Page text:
While these results are compelling it should be noted that even though there is an association between stress and gastrointestinal issues a correlation has not been established between stress and specific gastrointestinal conditions.

Studies in People with IBS:

There are not currently any published scientific studies on the effects of Lactobacillus helveticus R0052 alone or in combination with Bifidobacterium longum R0175 in people with IBS.

Other Studies Relating to the Gut:

While there are other studies reporting on the gastrointestinal effects of Lactobacillus heleveticus R0052, these studies use unique multi-strain mixtures.  The effect of these mixtures may be due to the synergistic actions of the strains or to individual strains.  Caution should be taken, therefore, assuming that R0052 alone or that R0052 combined with just R0175 will have these same effects (8,9,10,11,12,13,14).


  1. Messaoudi M, et al. Assessment of psychotropic-like properties of a probiotic formulation (Lactobacillus helveticus R0052 and Bifidobacterium longum R0175) in rats and human subjects. Brit J of Nutr. 2011;105(5):755-764. doi:10.1017/S0007114510004319.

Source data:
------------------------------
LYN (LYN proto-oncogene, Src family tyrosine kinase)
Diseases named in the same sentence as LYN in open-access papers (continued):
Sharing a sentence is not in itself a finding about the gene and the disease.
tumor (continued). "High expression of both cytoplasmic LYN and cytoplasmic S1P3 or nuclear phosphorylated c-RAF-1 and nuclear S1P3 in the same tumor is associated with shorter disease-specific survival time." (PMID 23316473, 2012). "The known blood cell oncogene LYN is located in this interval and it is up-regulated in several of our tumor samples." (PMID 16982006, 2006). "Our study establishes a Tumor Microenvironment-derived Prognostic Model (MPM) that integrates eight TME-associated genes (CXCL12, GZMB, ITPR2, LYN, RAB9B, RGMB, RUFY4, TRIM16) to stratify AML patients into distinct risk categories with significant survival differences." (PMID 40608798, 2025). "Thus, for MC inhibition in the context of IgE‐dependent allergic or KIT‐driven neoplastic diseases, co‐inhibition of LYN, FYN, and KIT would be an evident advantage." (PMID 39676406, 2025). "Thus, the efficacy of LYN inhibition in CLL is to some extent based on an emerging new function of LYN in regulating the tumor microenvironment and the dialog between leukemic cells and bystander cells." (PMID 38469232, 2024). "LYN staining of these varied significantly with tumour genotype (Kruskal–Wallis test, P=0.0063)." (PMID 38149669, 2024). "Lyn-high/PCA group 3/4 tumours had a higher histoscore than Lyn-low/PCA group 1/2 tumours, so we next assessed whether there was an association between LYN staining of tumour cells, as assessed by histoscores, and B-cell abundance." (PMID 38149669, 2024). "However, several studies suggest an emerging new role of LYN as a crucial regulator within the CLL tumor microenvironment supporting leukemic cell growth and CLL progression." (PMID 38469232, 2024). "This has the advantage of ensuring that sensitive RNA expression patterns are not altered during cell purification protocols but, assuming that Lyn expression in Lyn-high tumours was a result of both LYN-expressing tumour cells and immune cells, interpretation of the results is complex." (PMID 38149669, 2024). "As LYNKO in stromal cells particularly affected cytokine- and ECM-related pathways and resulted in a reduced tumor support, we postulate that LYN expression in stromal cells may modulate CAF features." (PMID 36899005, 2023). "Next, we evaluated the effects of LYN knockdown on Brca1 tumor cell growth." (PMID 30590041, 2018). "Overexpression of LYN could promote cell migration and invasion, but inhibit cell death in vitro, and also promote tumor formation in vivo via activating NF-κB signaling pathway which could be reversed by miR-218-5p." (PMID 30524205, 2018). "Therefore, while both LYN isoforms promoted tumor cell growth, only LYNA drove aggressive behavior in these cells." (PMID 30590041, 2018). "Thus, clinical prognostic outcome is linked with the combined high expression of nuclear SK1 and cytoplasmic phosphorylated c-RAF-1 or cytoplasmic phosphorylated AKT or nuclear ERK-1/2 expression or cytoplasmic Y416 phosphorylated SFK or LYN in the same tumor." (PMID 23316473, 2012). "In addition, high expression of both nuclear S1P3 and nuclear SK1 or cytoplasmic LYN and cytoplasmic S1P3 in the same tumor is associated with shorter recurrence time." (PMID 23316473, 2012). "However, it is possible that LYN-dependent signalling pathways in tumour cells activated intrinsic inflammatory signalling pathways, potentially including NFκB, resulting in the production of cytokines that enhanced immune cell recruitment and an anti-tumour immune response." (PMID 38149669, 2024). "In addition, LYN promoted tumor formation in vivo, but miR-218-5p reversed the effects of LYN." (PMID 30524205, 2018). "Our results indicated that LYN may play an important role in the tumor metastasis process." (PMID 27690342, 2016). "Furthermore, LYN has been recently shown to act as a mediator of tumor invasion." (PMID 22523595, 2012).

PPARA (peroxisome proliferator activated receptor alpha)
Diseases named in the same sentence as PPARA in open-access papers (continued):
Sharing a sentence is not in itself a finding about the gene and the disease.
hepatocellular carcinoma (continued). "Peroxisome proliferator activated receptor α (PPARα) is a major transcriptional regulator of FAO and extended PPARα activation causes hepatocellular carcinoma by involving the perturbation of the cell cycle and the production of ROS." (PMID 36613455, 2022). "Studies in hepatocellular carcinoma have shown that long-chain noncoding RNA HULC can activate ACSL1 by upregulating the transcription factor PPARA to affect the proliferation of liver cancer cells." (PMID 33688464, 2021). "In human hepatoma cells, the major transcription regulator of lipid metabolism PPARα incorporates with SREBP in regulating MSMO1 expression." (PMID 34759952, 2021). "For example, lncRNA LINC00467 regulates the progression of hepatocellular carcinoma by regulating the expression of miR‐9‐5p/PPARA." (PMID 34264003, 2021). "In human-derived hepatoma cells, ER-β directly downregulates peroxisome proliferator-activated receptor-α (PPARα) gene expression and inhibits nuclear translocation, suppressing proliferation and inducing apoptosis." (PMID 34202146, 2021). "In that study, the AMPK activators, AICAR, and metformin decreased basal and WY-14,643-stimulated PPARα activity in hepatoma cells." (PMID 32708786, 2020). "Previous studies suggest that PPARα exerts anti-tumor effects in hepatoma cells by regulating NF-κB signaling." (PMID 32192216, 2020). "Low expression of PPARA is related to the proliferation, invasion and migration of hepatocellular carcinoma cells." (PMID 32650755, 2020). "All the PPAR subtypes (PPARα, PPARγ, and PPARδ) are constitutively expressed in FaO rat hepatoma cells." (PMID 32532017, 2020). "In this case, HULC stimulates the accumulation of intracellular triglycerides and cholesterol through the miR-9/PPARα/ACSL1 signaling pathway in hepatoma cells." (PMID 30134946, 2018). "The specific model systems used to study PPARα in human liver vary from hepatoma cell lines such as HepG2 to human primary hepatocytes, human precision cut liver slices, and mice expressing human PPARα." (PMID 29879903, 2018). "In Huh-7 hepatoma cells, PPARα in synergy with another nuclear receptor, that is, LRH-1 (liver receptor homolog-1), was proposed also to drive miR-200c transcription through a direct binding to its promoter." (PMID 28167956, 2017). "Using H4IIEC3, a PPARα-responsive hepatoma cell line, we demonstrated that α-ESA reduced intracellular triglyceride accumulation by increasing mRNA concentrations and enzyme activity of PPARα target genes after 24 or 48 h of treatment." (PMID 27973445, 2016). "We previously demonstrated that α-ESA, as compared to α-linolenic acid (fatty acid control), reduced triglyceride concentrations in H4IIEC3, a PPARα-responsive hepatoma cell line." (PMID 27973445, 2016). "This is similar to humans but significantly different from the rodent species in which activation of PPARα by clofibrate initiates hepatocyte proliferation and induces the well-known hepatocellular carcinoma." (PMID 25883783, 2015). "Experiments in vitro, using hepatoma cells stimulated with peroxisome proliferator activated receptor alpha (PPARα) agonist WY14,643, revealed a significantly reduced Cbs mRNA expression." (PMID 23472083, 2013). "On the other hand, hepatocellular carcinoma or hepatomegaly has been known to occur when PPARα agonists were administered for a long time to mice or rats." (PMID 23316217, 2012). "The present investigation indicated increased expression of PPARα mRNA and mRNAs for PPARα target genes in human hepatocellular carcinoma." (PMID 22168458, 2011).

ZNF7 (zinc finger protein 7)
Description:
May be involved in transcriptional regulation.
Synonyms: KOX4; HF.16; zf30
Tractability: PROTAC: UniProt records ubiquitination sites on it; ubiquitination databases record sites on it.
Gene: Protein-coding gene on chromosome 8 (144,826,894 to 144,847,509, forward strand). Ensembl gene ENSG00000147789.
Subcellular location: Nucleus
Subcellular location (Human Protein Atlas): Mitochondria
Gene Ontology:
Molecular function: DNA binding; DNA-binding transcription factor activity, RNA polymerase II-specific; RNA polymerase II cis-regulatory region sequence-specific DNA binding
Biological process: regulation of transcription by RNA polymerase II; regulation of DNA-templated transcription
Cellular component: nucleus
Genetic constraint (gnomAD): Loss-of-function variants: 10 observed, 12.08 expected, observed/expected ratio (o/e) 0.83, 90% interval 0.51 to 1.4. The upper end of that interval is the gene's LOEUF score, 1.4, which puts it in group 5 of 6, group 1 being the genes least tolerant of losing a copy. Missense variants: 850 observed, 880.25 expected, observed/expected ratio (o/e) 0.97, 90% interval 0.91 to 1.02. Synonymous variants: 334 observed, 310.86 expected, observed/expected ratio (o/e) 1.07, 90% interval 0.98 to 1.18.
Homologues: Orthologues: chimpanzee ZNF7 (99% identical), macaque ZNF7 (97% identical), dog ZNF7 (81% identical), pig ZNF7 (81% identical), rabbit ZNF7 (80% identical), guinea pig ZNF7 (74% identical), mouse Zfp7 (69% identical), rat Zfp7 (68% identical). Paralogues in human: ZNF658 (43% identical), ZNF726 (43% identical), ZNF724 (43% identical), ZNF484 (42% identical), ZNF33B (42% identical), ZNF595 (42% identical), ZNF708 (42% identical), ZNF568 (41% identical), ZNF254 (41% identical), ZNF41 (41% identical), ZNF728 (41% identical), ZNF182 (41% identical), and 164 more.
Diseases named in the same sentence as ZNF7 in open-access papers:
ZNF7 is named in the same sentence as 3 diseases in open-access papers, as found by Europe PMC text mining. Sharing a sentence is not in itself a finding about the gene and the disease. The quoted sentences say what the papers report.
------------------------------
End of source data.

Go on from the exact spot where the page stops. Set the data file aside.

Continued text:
2. Forsythe P, Sudo N, Dinan T, et al. Mood and gut feelings. Brain Behav Immun. 2010;24:9-16. doi:10.1016/j.bbi.2009.05.058.
  3. Lutgendorff F, Akkermans LM, Soderholm JD. The role of microbiota and probiotics in stress-induced gastrointestinal damage. Curr Mol Med. 2008;8:282-298. doi:10.2174/156652408784533779.
  4. Duffy LC, Zielezny MA, Marshall JR, et al. Relevance of major stress events as an indicator of disease activity prevalence in inflammatory bowel disease. Behav Med. 1991;17:101-110. doi:10.1080/08964289.1991.9937553.
  5. Garrett VD, Brantley PJ, Jones G, et al. The relationship between daily stress and Crohn’s disease. J Behav Med. 1991;14:87-96.
  6. Greene B and Blanchard EB. Cognitive therapy for irritable bowel syndrome. J Consult Clin Psychol. 1994;62:576-582.
  7. Diop L, Guillou S, Durand H. Probiotic food supplement reduces stress-induced gastrointestinal symptoms in volunteers: a double-blind, placebo-controlled, randomized trial. Nutr Res. 2008;28(1):1-5. doi:10.1016/j.nutres.2007.10.001.